Baynes and Mitchell creates museum complex within historic buildings of Chatham Dockyard
A pointy black entrance building has been added to the historic dockyards of Chatham, England, as part of a major expansion of the local nautical museum – one of six projects in the running for this year’s Stirling Prize.
London studio Baynes and Mitchell Architects was employed by Historic Dockyard Chatham to overhaul its site on the River Medway in Kent, creating new galleries for the museum, as well as a new entrance and cafe spaces.
The architects have responded by carefully slotting new structures in amongst the historic buildings, which include a row of 18th-century mast houses.
Chatham Dockyard was a thriving dockyards from the 16th century until the yards closed in 1984. Since then, many of the historic buildings have been put to other uses, including by the museum.
An important part of the site’s legacy is a row of 18th-century buildings constructed using timber salvaged from warships.
These buildings housed mast makers and shipwrights during the golden age of sailing, before being converted into workshops for some of the minor trades involved in warship construction.
The discovery in 1995 of the frame of an 18th-century warship called the Namur laid out beneath one of the buildings led to a lengthy excavation process. It was after this that Baynes and Mitchell Architects was brought on board.
The architects were tasked with carrying out an extensive restoration, to transform the site into a larger museum complex, called Command of the Oceans. They were asked to create a new building that functions both as an entrance and visitor centre for the museum, as well as a space for presenting the ship’s remains alongside other exhibits.
Located facing the car park and the main walkways used by visitors when they arrive at the site, the new entrance occupies a gap between two existing buildings and provides a strong presence within the dockyards complex.
The sharply pointed gable complements the saw-tooth profile of the row of mast houses, but its height and the use of dark, galvanised zinc cladding mark it out as a contemporary addition.
“The two buildings on either side of this gap have a very traditional docklands profile with the saw-tooth roof,” the studio’s co-founder Alan Mitchell told Dezeen. “The idea was to continue that approach but change the rhythm by introducing a change in height.”
“As people approach the site, often from a distance, this building needs to announce itself in this quite robust context by being bigger and a different colour to the adjacent buildings.”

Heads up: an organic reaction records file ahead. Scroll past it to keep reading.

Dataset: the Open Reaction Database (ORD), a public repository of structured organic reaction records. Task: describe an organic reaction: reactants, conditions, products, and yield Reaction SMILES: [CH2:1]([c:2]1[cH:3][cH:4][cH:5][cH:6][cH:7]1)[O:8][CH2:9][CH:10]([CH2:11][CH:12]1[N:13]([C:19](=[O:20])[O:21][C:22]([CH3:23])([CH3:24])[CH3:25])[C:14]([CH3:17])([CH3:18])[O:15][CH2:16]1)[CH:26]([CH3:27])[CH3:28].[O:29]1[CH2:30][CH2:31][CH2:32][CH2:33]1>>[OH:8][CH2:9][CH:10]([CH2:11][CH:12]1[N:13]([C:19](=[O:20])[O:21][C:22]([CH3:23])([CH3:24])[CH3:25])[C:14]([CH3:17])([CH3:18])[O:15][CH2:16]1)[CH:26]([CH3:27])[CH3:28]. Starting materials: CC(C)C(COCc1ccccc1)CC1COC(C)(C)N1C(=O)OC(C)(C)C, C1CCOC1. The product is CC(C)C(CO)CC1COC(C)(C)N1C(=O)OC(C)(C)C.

In addition to formalising the entrance to the museum, the main purpose of the narrow building is to create a circulation hub linking facilities including exhibition, catering and retail spaces in the renovated mast houses on either side.
The structure also connects the ground-floor areas with a semi-basement gallery that enables visitors to observe the frame of the Namur up close.
“We thought it was important that the visitor be able to inhabit the space the timbers were in,” said Mitchell. “We needed to provide a way for people to get a sense of the scale of this archaeological find and experience it all at once.”
A new floor inserted into the entrance building and the adjacent buildings, above the level of the archaeological site, is linked to the lower gallery by ramps and a short set of steps that create a gradual transition.
“We didn’t want people to really notice they’re changing level, apart from where we introduced specific punctuation points that help with orientation,” said project architect Brendan Higgins. “We wanted it to happen in a natural way, rather than it being clear that you’re descending into a basement.”
The historic buildings on either side of the entrance feature traditional roof trusses constructed from large structural timbers taken from ships.
The studio wanted to evoke this construction and materiality but in a more lightweight, repetitive form, which led them to take the grid of the existing structures and halve it to allow the use of thinner structural members.
“The traditional king-post structure relies on purlins and rafters but ours just has trusses and a cross-laminated-timber deck spanning between it,” Mitchell pointed out. “It’s a more lightweight and simple structural system, but they both refer directly to one another.”
The simple, robust material palette of the surrounding industrial district informed the use of a limited number of materials throughout the project.
The black galvanised zinc covers the whole of the exterior and is complemented by black limestone used for paving across the landscaped areas surrounding the building. These spaces serve to help visitors understand the arrangement and workings of the original dockyards.
Internally, polished concrete floors and board-marked concrete walls combine with timber used for the ceilings and structural elements to create a warm and tactile feel throughout the rooms.
The museum opened in May 2016. It was named on the shortlist for the RIBA Stirling Prize 2017 a year later, alongside projects including a studio for photographer Juergen Teller, the refurbishment of Hastings Pier, and a new wing at the British Museum.
Baynes and Mitchell Architects has also recently received planning consent for another project at the docklands – the transformation of a large naval storehouse into a new office building.
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